Menu
How to get paid to travel the world

What’s the best job in the world? Many people might say one that allows them to travel the world doing something they love. So it’s no surprise that jobs that have a travel component are highly sought after.

In March 2017 this year, Tennessee-based luxury holiday house company Third Home, which gives millionaires the opportunity to swap homes with one another, attracted global media attention with a publicity stunt offering ‘the best job on the planet’. The company placed ads for candidates interested in staying in luxury homes around the world, writing blog posts and posting pictures of the properties on social media. One lucky person will score $10,000 per month for three months to complete the assignment.

For those who don’t win the temporary job lottery, there are plenty of other ways to get paid to travel the world. From archaeology to international aid work, there are plenty of rewarding careers that require a passport.

Head of the class

Nick Carr, 41, was teaching guitar at schools in Melbourne when he embarked on a trip to Japan and took the opportunity to teach English to Japanese students. He soon decided to return home and complete a Master of Teaching English to Speakers of Other Languages (TESOL) at Deakin University. ‘I enjoy being an expat; I enjoy being in a different culture. Once I had a Master of TESOL, I could go to any country in the world and find work quickly,’ he says.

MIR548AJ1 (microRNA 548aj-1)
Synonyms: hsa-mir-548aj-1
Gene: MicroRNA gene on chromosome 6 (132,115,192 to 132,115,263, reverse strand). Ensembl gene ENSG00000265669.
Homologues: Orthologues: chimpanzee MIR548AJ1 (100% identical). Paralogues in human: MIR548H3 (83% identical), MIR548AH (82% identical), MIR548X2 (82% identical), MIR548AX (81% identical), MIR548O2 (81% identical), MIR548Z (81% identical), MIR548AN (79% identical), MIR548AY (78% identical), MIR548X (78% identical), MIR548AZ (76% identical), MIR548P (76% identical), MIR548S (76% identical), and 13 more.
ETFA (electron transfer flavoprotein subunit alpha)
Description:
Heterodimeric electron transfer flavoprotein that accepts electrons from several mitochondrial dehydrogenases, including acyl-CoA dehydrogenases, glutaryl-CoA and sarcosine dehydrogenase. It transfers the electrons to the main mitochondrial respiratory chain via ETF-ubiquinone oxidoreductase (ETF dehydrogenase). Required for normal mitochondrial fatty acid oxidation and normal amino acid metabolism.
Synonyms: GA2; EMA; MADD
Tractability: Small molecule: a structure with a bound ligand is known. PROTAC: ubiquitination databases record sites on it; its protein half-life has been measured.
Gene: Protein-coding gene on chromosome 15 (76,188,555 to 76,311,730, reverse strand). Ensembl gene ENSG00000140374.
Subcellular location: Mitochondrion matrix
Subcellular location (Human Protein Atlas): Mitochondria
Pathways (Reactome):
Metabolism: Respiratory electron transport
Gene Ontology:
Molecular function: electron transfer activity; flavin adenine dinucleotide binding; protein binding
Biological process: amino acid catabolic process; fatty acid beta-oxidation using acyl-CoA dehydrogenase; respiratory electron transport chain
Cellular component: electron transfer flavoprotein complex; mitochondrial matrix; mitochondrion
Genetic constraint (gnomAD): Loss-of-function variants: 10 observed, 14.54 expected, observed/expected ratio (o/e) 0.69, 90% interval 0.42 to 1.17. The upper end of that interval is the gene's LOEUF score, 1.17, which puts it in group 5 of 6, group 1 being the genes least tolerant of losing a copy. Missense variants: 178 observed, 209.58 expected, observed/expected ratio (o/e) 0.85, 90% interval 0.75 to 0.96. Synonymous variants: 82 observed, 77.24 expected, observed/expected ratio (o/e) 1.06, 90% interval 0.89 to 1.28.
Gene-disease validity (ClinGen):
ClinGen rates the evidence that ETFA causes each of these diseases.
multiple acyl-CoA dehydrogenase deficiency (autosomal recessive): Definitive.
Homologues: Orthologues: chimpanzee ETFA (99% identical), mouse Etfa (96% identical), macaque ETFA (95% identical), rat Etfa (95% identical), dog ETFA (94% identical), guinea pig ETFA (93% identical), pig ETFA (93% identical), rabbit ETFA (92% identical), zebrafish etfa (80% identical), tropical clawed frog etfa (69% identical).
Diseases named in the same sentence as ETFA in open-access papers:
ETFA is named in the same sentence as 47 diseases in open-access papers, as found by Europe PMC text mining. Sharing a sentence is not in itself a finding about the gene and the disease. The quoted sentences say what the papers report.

He was soon in Japan working in a respected international school. As soon as he started teaching, Carr found he was applying everything he’d learned in the classroom and he felt confident too. Although it was a challenge to adapt to the volume of work, ‘the highlight was seeing students achieve their goals,’ he says. He’s back in Melbourne for now, completing a PhD, but knows that wherever he decides to go next, there’ll be eager students waiting to learn from him.

'I enjoy being an expat; I enjoy being in a different culture. Once I had a Master of TESOL, I could go to any country in the world and find work quickly.'

Nick Carr,
Deakin University student

See countries through a different lens

Jay Hynes, 43, studied photography at night during his first year as an advertising art director so he could learn more about the photo shoots he was directing. The extra tuition paid off when he took his passion for the art of photography and turned it into a job. ‘I was fortunate enough to have the chance to shoot a few commercial jobs while still being an art director. Then one day I just thought, “Okay, now’s the time to shoot full time”. So I saved for six months, quit work and moved into a photography studio,’ Hynes recalls.

The gamble paid off and soon he was recommended for a role shooting stills as part of a campaign for travel company APT. ‘The actors, agency and crew completed a shortened APT tour and shot along the way,’ Hynes explains. The work took him to places including Canada, Vietnam and Cambodia. While he’s now Melbourne-based, he still happily takes international assignments. For those looking for work that comes with frequent flyer points, Hynes says that getting to see the world on company hours is beneficial, but it’s no holiday.

When he’s working on an international shoot, he needs to prepare beforehand, work all day on set and then process images at the end of each day. ‘The hours are really long and the shoots are hugely demanding. Everyone has to pull their weight, so you form pretty strong bonds with those around you,’ he says. But he adds that when he’s seeing different countries through his lens and staying in amazing locations along the way, he knows made the right career move.

Want a qualification that gives you international career opportunities? Consider Teaching English to speakers of other languages.

 

 

explore more